Sindh budget

19 Jun 2020


ITS resource constraints notwithstanding, Sindh’s budget of Rs1,241bn for the fiscal year 2020-21 indicates the seriousness of Chief Minister Murad Ali Shah’s administration in fighting Covid-19 and its negative economic impact on the poor and small businesses. It is commendable that Sindh has made sensible choices at a time when the country is faced with not only the virus contagion but also the threat of an unprecedented locust plague. The new budget, for example, sets aside a substantial sum of Rs20bn to put cash into the pockets of those affected by Covid-19. Similarly, health expenditure for the next year has been enhanced by 15.5pc. Even the 7pc increase in Sindh’s current expenditure comes from higher Covid-19-related spending. Education is the only other sector — apart from health — where the cash-strapped government has raised allocations instead of reducing it. Additionally, the budget proposes interventions to stimulate small businesses in urban areas through soft loans, alleviate poverty, subsidise wheat flour and support farmers hit by locust swarms.

However, the sustainability of the provincial Covid-19 initiatives largely depends on the federal government’s ability to collect its targeted taxes and transfer the province’s projected share to it. Like other provinces, Sindh also depends heavily on federal transfers for almost 70pc of its revenue receipts. The FBR’s failure to meet its target has caused a hefty shortfall of Rs227bn in Sindh’s projected share, hurting its efforts to implement its development schemes. The reduced federal tax pool has compelled the province to not only slash its development spending next year by over 18pc but to also cut different current expenditures to make room for Covid-19 investments, and subsidise fertilisers, rice seeds and pesticides for smallholder farmers. In his budget speech, the chief minister also spoke about the ongoing attacks on provincial autonomy extended by the 18th Amendment and the efforts being made to somehow force the provinces to give up part of their share from the divisible tax pool to benefit the centre. He rightly called for a unified stand against the once-in-a-century kind of challenges instead of sowing divisions. With Covid-19 and locust plagues threatening to kill people, pull apart the economy and cause widespread hunger, provinces must be made financially more independent than ever before. But they also need to work towards devolving powers to the local level for a better response to pandemics and locust plagues.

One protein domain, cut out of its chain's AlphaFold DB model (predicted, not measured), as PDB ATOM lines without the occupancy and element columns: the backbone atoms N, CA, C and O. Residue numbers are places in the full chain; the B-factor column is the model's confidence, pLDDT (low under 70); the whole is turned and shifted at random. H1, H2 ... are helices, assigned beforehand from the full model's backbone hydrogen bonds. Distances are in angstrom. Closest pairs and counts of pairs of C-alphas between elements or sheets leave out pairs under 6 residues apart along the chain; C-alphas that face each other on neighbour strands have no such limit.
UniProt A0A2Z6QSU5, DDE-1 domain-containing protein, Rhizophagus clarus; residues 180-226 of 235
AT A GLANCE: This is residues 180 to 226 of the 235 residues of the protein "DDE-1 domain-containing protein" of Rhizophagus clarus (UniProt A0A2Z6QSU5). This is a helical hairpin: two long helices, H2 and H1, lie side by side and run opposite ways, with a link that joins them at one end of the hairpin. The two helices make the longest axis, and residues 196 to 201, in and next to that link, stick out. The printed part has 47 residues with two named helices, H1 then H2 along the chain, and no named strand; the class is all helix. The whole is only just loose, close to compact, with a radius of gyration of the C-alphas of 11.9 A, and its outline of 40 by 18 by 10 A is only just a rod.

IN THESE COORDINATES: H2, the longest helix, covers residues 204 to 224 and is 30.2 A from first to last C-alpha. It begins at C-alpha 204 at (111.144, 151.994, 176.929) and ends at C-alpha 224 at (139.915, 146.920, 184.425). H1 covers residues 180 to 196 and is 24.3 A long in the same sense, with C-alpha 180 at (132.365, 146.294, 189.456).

Published in Dawn, June 19th, 2020